POLLINATOR FRIENDLY CALENDAR
March 7, 2019: 8 AM - 12:30 PM
Silverwood Park Lodge, Three Rivers Park District
registration will open soon
10/13/18 Planting Extravaganza, Butterfly Landing at Pine Point Regional Park is on. 11900 Norell Avenue North, Stillwater, MN 55082. 1:00-4:00 PM. Park in the regional park parking lot and follow the signs up the path to the 14 acre butterfly sanctuary site where you’ll join fellow pollinator champions ready to plant nectar and host plants for at-risk butterflies. Wear sturdy shoes or rubber boots, dress for weather. Bring gardening gloves and a trowel. Complimentary parking, cocoa, water and muffins. Register here: http://bit.ly/butterflylanding18
Join your fellow pollinator friends on October 13th to plant over 2,000 butterfly host and nectar plants at Pine Point Regional Park. Explore the fascinating world of the butterfly and learn from experts about seed saving, pollinator habitat, ecology, and more! Project partners onsite include: Washington County Parks, Washington Conservation District, Monarch Joint Venture and Wild Ones.
•10/18/18: Pollinator Friendly Alliance Board Meeting.
•10/27/18: PFA at Sencha Tea Bar. 2601 Hennepin Avenue South, Mpls. 3:00-6:00 PM. Visit us at our friend’s place to find out face to face what’s happening in the world of pollinators, and have a Maple Spiced Latte, their new fall charity drink.
•mid-Nov, 2018: County Pollinator Consortium Meeting. Pollinator advocates quarterly meeting to discuss partnering projects and programs. date tbd
•January, 2019: Snowshoe and Seed at Butterfly Landing. Pine Point Regional Park, 11900 Norell Avenue North, Stillwater, MN 55082. Bonfires, cocoa, snowshoe or cross country ski to seed the butterfly sanctuary. Yes! right on the snow. Many seed needs to go through a stratification (freeze) before it can sprout. date tbd
•3/7/19: Best Practices for Pollinators Summit. Three Rivers Park District, Silverwood Park Lodge, Minneapolis, MN. 8:00 AM - 12:30 PM. Stay tuned for program and details to come soon.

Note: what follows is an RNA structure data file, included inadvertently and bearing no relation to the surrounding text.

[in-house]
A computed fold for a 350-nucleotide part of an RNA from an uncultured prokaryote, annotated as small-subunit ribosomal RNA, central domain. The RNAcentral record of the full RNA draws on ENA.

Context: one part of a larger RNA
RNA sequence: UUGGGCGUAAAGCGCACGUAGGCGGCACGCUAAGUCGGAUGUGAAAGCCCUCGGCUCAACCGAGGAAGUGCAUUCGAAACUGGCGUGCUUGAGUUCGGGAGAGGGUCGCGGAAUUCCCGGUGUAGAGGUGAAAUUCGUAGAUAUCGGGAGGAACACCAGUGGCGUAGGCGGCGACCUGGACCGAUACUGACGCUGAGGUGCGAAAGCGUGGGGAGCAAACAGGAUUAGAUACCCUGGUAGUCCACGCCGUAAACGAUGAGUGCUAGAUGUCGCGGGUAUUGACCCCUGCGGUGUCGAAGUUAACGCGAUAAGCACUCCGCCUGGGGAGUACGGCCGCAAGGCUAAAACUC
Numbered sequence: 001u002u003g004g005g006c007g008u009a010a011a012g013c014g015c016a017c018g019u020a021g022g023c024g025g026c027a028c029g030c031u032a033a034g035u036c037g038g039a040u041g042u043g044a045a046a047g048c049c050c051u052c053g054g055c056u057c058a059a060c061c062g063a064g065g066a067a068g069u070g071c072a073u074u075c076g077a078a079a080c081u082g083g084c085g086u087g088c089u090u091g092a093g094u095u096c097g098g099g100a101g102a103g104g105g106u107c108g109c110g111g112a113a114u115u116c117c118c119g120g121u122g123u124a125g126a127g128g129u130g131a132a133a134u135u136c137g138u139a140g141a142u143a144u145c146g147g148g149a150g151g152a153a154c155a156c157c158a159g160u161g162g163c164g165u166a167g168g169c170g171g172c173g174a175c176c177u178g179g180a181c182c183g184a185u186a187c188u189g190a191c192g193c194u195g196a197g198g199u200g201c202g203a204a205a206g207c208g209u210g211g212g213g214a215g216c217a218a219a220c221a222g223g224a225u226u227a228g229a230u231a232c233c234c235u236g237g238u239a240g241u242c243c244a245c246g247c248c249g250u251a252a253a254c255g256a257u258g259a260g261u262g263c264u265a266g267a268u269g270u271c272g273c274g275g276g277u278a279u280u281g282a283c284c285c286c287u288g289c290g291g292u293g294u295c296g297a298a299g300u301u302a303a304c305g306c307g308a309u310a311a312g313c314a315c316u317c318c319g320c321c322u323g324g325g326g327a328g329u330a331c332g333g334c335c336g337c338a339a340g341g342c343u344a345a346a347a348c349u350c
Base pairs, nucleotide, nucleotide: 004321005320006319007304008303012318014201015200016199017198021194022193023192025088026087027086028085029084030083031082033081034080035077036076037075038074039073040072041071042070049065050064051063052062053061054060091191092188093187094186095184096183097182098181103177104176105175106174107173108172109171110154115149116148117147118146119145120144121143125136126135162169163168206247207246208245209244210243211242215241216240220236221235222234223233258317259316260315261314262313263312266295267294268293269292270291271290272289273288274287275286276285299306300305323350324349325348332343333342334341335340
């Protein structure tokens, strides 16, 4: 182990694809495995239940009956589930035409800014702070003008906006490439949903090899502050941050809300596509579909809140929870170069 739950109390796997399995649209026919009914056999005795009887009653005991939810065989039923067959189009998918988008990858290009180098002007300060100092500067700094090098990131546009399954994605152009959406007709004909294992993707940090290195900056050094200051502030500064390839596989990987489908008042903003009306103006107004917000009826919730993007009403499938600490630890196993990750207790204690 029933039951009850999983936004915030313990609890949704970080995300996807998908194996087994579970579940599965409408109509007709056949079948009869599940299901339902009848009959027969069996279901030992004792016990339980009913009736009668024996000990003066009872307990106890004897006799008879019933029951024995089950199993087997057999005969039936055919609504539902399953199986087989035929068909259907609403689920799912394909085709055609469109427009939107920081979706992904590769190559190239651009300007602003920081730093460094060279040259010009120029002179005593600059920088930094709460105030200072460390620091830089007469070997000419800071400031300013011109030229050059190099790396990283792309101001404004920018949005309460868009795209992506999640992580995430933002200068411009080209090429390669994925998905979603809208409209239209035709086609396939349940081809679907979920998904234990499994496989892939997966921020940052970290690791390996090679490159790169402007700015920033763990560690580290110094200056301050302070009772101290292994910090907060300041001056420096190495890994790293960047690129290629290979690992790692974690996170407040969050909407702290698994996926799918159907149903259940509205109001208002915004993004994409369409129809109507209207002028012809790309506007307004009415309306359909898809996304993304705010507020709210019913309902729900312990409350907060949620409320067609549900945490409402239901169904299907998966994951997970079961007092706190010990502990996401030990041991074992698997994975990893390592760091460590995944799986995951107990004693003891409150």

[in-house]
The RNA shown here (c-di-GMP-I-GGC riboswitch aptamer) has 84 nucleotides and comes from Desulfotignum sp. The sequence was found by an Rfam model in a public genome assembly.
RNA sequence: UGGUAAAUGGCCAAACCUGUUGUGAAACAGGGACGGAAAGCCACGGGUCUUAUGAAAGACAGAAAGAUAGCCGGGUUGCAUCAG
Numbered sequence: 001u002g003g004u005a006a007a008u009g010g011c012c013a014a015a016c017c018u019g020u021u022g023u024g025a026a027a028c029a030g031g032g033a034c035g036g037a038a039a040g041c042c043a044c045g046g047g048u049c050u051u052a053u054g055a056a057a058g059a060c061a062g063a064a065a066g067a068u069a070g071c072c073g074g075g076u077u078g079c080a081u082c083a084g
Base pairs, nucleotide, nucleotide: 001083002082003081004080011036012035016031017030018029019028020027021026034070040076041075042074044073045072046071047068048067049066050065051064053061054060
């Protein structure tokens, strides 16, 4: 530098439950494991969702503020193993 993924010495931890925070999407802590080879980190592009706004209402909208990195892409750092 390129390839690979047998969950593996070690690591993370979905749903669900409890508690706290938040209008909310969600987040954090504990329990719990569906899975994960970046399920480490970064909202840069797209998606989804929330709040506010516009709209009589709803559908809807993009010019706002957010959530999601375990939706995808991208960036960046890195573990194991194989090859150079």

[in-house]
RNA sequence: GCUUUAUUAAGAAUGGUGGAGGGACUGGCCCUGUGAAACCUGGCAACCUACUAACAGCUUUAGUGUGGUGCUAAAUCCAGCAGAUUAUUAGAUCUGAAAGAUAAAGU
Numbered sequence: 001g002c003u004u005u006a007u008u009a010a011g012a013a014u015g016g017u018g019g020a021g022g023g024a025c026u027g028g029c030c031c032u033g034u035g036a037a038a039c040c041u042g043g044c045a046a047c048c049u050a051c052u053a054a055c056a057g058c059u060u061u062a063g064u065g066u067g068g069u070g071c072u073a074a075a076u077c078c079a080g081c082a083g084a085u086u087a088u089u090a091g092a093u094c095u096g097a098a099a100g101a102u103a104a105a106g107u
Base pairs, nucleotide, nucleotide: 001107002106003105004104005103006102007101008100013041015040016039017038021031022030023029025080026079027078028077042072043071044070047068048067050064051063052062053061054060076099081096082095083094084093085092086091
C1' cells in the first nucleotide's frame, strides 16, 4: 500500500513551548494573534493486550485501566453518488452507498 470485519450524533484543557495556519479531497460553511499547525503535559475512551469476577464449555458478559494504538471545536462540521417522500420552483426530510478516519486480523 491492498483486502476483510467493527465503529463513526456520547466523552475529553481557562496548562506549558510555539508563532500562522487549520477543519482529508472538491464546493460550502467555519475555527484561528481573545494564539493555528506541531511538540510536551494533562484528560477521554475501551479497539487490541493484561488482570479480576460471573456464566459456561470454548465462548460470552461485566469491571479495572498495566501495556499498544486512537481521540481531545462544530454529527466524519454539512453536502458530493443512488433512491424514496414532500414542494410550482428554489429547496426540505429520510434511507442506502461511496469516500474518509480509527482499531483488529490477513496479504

Pollinators Landing at Mulberry Creek, 2016-2019 phases
Ground first broke 2015 with the removal of existing turf and installation of the newly seeded bee lawn and 100's of flower plugs in the flower garden at the historic pumphouse site, 523 Owens Street, Laurel & Owens, Stillwater. Thanks to community volunteers: Bee lawn: self heal, creeping fescue, dutch white clover, creeping thyme; Flower garden: wild bergamot/bee balm, rough blazingstar, yellow headed coneflower, joe pye weed, compass plant, oxe-eye, new england aster, fragrant hyssop, heart leaf golden alexander, meadow rue, butterfly weed, creeping sedum, prairie smoke, penstemon, marsh milkweek, common ironweed, purple coneflower, meadow blazing star.
In 2016, work began on restoration of the slope along Mulberry Creek Trail behind the pumphouse. Tall and woody plants were cut, then scalped, a controlled burn followed by spot spray of white vinegar to remove invasives. Hundreds of flower plugs were planted by volunteers including bluestem, common milkweed, wild bergamont, stiff goldenrod, asters, pioneer mix, dotted blazingstar, foxglove beardtongue, switch grass, smooth wild rose, flodman's thistle, golden alexander.
In 2017, turf was removed for the upper prairie and the first wildflower seeding of the prairie including little bluestem, june grass, blue gama, canada wild rye, butterfly weed, leadplant, purple prairie clover, black-eyed susan, hoary vervain, common ox-eye, dotted blazing star, stiff goldenrod, golden alexander, common milkweed, wild bergamot, showy goldenrod, canada tick trefoil, gray goldenrod, canada milk vetch, blue vervain, yarrow, prairie rose, western spiderwort. Three Serviceberry trees were added to the bee lawn.
In 2018, the lower area was covered with a thick black plastic to smother the existing vegetation in preparation for the second prairie. No chemicals or herbicides are used with the smother method. Buckwheat was seeded in June and flowered in late August. The buckwheat cover crop rejuvenates the soil in preparation for the October native prairie seeding. The bee lawn was augmented with compost treatments to enrich the soil to support other low flowerings plants such as self heal and creeping thyme and three more Serviceberry trees were added.
The upper prairie was planted on May 19th and is blooming. Some of the plant species need to set over a winter and will bloom the second or third year. The first year requires more tending than the following years in the life of a prairie. There was a fair amount of maintenance required to keep the trees, ragweed and foxtail in check. But the prairie wildflowers and grasses came up in good shape.